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Tunnelling: The race to win tunnel prize

Contractors are gearing up to submit their bids for the world’s longest immersed tube tunnel, as Margo Cole reports.

Fehmarn tunnel portal

This is a big year for the massive Fehmarnbelt project to build a fixed road and rail link between German and Denmark. In May last year the €5.5bn (£4.5bn) project’s promoter Femern
prequalified nine different contracting consortiums for the four civil engineering contracts that together make up the 17.6km immersed tube tunnel and its approaches.
Last autumn those prequalified organisations received the tender documents, and they are now preparing their technical bids ready for final submission at the end of 2014. The client expects to award the construction contracts in the summer of 2015.

Femern says that constructing the coast-to-coast link is “such a large and complex project that it cannot be undertaken by one contractor”. The task of building the 42m wide structure that will contain a twin track railway and four lane motorway is divided into four major contracts: tunnel north; tunnel south; portals and ramps; and dredging and land reclamation (NCE 29 March 2012). Between three and five consortiums prequalified to tender for each of the four contracts.

Location map

According to the client, all the applicants were carefully considered to ensure that they met the stipulated financial requirements, and that they could make the necessary guarantees and, not least, have the technical and managerial expertise that Femern needs.

“We’re very satisfied with the outcome,” says Femern technical director Steen Lykke. “These are strong consortia and we’re convinced that they will all be able to take on the task,” “We therefore anticipate healthy competition with regard to methods, innovation and price.”  

The four contracts

  • Dredging the seabed and land reclamation Dredging a trench approximately 18km long, 80m wide and 10m deep in the Fehmarnbelt, where the tunnel will be placed. The resulting 15M.m3 of dredged material will be reused for land reclamation, primarily along the coast of Lolland and, to a lesser extent, along the coast of Fehmarn. The contract also includes other dredging work, such as the harbour basin for the tunnel element production site, east of Rødbyhavn.
  • Constructing the northern section of the tunnel Building half the tunnel (9km) and, consequently, building half of the tunnel element construction site in Rødbyhavn and producing transporting and immersing half of the tunnel elements - approximately 40 standard elements and five special elements.
  • Constructing the southern section of the tunnel The same as the northern section contract, but for the other half of the tunnel.
  • Constructing portal structures, ramps and associated land facilities Building the tunnel’s two portals and cut and cover tunnels on land in Germany and Denmark, as well as entry and exit ramps and connection to the existing transport installations on land.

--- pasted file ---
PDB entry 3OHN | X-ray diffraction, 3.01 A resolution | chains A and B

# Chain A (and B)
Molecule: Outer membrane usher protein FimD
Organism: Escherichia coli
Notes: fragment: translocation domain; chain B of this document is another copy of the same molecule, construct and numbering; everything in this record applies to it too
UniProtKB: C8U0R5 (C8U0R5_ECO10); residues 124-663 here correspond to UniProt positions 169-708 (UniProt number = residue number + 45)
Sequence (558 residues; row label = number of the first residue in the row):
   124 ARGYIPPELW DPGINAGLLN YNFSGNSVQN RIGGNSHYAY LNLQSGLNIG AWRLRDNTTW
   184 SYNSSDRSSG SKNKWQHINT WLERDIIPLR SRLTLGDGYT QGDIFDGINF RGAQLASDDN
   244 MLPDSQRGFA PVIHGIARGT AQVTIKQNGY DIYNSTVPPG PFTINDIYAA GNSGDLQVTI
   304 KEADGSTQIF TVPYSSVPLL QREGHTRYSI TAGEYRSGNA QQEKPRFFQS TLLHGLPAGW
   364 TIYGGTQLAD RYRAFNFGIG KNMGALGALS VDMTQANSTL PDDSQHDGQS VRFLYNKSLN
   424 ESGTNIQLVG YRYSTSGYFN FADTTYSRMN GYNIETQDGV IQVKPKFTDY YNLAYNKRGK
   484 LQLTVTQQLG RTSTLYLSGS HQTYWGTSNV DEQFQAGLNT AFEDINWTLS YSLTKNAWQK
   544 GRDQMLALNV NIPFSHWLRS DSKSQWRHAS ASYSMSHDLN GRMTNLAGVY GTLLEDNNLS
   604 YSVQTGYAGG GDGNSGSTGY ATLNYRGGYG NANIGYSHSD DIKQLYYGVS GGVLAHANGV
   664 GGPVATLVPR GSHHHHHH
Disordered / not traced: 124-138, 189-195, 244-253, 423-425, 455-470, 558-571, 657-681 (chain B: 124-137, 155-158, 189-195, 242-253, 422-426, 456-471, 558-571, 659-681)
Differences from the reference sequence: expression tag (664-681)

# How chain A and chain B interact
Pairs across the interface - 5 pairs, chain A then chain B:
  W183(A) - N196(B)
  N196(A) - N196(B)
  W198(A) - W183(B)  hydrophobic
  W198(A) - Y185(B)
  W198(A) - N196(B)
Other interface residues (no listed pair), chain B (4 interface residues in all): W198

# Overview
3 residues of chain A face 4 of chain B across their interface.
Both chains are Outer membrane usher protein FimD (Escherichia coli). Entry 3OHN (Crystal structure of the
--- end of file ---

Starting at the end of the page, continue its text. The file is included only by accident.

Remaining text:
All four of the construction contracts will be let as design and build projects, with the contractors responsible for the detailed design and choice of construction methods. Meanwhile Femern has been doing all the preliminary analyses, environmental studies and geotechnical studies required for the approval process and for the final project. This includes things like noise, dust, water quality, waste management and access.

The authorities in both Germany and Denmark have still to approve the project. In Denmark this is in the form of a Construction Act, while in Germany the scheme must meet the requirements of legislation in the Schleswig-Holstein region.

Femern has attached a wide range of conditions and requirements to the contractors’ choice of design and construction, especially when it comes to environmental requirements, which will be specified in theDanish Construction Act and the German building permit.

The design and build contracts will be fixed price, with contractors committed to their price unless the client requests changes during the course of the contract, or if the terms and conditions for building the tunnel prove to be different than were assumed when the contracts were signed.

Femern says that one of the reasons it has opted for this type of contract is “because it is the clearest and most effective way of spreading risk”. The company says: “Who carries what responsibility and what risk must be clearly evident. In this way, there will be less danger of a mismatch between the design and the execution methods.

“The contractor is responsible for the risks that he can control; for example the choice of construction methods, compliance with the quality requirements for the end product, internal scheduling, management of own costs, prevention of accidents at the construction site and management of subcontractors.

“By contrast, the client retains the risks that the contractor has no control over, as well as the risks that one has to assume that the contractor cannot reasonably eliminate or estimate.”

A Femern spokesman told NCE that one big advantage of going for design and build contracts is that the contractors will have the opportunity to be innovative and use new techniques and equipment.